A CHRISTMAS HORROR STORY was on to a winner with me already for having William Shatner in it. And he is given free rein here to do what he does best - be the Shat! A fun anthology picture that suffers a little from pacing and structural problems, even if one segment absolutely needs the fractured style for its final reveal to work its magic. And work its magic it does! Some segments work better than others, but it's all held together brilliantly by Shatner's jolly DJ, with bonus outtakes in the credits. I can't say much about the film without spoiling the fun. Definitely one for those long winter nights when you're sick to death of the usual sappy Christmas fare on TV!

Monday opened with THE LAZARUS EFFECT in the polar depths of the Prince Charles cinema. This was the only film (that we saw anyway) that had an actual publicity gimmick. Appropriately enough for the morgue temperature of the Prince Charles, there was a covered body lying on a gurney outside the screen. When John went to stand next to it for a photo, it sat up to reveal a very dead girl! There were also surgical masks to wear inside. Alas, the film couldn't live up to the fun of its gimmick and was pretty much a cocktail of EVENT HORIZON, FLATLINERS and REANIMATOR, but still had some effective horror moments. Yes, it's hugely derivative, but I still had a good time with it. (Lord knows I've seen worse!) It's also a great one for a drinking game of "Spot the nod to other horror films". I guarantee you'll be smashed by the end.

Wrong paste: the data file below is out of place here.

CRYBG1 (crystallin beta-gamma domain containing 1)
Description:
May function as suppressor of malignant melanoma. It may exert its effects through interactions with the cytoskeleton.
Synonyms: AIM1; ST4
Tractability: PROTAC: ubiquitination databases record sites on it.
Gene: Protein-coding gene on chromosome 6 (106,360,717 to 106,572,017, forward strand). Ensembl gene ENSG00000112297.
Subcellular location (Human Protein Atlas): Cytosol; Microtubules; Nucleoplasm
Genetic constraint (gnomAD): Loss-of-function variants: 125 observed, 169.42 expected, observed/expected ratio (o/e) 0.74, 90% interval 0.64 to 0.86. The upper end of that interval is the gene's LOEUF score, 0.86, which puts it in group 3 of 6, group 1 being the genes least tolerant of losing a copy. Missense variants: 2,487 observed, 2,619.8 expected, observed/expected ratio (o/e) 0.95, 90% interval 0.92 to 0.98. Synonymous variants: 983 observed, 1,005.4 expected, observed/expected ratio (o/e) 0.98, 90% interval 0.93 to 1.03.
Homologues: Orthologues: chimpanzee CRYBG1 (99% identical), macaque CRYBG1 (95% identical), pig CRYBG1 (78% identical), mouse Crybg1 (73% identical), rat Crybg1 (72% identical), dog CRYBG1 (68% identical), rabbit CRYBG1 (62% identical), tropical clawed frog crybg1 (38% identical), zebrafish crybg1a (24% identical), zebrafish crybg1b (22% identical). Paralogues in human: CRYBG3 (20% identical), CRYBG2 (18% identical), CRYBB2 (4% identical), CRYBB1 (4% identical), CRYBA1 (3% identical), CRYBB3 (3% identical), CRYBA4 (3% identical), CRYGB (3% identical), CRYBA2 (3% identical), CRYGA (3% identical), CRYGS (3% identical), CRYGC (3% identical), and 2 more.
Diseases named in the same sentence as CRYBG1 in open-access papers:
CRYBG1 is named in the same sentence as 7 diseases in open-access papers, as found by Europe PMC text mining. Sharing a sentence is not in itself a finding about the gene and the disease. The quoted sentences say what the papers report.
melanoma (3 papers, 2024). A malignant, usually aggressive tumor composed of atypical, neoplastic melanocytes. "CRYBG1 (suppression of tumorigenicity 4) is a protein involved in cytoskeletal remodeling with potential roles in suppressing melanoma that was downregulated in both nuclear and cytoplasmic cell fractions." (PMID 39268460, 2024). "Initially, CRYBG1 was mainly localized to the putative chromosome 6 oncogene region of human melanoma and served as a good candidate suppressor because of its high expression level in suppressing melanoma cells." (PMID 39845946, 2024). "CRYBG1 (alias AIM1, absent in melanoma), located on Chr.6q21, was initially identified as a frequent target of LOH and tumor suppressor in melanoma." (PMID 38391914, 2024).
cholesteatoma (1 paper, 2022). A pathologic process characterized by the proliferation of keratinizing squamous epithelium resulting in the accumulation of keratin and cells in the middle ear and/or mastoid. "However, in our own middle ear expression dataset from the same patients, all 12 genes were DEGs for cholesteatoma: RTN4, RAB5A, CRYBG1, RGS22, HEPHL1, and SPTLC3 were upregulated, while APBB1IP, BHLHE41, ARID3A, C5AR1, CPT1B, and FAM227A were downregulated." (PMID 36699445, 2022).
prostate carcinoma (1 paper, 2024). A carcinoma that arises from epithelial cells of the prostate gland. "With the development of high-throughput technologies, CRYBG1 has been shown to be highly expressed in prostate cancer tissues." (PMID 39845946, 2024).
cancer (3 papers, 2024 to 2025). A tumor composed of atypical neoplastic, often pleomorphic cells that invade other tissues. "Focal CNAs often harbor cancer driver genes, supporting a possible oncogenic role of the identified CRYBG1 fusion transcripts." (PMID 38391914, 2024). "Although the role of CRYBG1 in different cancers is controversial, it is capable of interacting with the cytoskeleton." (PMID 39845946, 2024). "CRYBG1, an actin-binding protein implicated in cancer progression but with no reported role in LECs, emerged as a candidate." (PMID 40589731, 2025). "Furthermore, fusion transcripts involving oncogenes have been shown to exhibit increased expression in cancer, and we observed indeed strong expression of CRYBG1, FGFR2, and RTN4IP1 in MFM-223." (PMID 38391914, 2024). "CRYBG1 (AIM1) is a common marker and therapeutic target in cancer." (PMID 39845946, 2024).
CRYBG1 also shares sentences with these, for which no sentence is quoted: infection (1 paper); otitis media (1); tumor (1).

with Paul Hyett
And then - at last - it was time for my most anticipated film of the festival - HOWL! A modern werewolf movie that could easily be subtitled "Werewolves on a Train", it's a modern British take on the classic monster. Director Paul Hyett gives us werewolves unlike any you've seen before and the claustrophobic setting only adds to the tension. You always worry that a film will disappoint when you've got so much invested in it, but I'm happy to say I loved every howly, growly blood-drenched moment of this one. I was delighted to get to meet Paul Hyett (again) afterwards, as well as stars Shauna MacDonald and Ania Marson, both lovely ladies and immensely talented actresses. Ania said "I've peaked at 66!" and she is fantastic in her role. Such a delight to see ladies like her getting to do so much in a movie like this.